Fine, white sand as soft as talcum powder, crystal-clear turquoise water, a little corner of paradise that you can only reach by boat (with limits) to protect and safeguard both the environment and its very survival. This is the spectacular Cavaliere beach, or Cavalieri, in Maddalenean dialect. It is less celebrated but just as marvellous as the ‘prohibited gem’, the adjacent Spiaggia Rosa, or Pink Beach, the setting for the 1964 Michaelangelo Antonioni movie Red Desert, which helped bring fame to Budelli, an enchanting island in the Maddalena Archipelago National Park.
The beach sits on the north-eastern side of the island, has an almost oval shape and faces the Porto della Madonna, a gorgeous stretch of water between Budelli and the nearby twin islands of Razzoli and Santa Maria. Its location between the three islands shields it from strong currents and thus creates a natural pool of an amazingly transparent emerald colour.
A popular spot on guided tours of the archipelago, ‘il Cavaliere’ can be reached by private or rented boats, but only Park-authorised charter boats may anchor here. Passengers of these boats may deboard at the rocky shore of the beach. A path through the Mediterranean scrub then leads them to the narrow 200 metres long stretch of white sand that gives onto the natural pools surrounded by islets and rocks. The soft sand, shallow water and sandy seabed make it ideal for kids too.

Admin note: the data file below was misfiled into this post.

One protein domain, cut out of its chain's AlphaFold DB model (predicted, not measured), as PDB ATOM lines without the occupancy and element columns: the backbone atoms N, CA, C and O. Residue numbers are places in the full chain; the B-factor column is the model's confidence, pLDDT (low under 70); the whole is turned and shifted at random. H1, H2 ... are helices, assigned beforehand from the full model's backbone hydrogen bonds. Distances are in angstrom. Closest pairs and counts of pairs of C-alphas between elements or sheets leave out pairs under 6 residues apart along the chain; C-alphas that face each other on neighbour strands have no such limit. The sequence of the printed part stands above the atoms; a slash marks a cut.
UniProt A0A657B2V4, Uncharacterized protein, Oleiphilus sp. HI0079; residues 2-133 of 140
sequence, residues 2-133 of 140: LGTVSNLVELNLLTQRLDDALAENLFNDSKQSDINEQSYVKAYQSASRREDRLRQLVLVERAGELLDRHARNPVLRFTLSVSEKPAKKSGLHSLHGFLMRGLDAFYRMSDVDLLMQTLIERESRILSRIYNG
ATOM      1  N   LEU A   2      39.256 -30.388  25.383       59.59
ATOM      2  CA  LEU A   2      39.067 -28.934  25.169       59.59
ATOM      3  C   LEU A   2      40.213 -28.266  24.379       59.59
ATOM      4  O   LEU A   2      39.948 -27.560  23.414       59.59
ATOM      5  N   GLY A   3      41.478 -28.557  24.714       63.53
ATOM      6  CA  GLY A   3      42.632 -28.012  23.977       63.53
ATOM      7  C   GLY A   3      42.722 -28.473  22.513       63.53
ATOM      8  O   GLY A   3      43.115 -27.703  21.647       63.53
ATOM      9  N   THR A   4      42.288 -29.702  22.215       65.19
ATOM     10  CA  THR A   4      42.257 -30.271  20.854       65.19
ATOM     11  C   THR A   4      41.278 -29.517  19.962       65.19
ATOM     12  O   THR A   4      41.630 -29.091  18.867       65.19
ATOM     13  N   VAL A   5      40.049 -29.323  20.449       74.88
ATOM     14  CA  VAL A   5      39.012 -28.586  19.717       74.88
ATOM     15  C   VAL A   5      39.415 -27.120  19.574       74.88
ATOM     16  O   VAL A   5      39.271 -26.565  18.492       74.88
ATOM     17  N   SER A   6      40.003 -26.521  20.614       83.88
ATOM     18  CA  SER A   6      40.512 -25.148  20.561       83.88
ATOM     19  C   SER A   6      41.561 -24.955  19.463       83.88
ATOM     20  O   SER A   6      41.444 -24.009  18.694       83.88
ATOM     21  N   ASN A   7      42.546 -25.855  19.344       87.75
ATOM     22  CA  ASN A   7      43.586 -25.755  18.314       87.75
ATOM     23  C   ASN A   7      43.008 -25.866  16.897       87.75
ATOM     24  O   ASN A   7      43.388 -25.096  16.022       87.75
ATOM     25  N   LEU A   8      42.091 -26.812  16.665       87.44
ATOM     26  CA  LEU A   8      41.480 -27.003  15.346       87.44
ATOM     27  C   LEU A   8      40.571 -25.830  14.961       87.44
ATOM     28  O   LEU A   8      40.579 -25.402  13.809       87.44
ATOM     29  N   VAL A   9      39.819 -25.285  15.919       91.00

It’s a beach that is as beautiful as it is fragile. Since 1998, the beach has lost half of its size to erosion. The cause? Aside from climate change, currents and a reduction of seagrass for anchoring of boats at the Madonna Harbour, far too many visitors over the decades has led to the involuntary removal of large quantities of its sand. It therefore became necessary to stem the erosion of one of the islands most beloved by tourists from all over the world.
In the summer of 2020, two thirds of Cavaliere beach was closed to visitors. The part that remained open was for the exclusive use of, from mid-morning to afternoon, resident boaters, native-born Maddaleneans, and those businesses authorised to transport passengers. Other tourists were welcome early morning and late afternoon so that everyone could take a dip in the beautiful water facing the beach. There were also other rules put in place, similar to those adopted to safeguard La Pelosa at Stintino: no beach towels, umbrellas, tents or bags were allowed, and, upon leaving the beach, everyone has to wipe the sand from their bodies, clothing and footwear.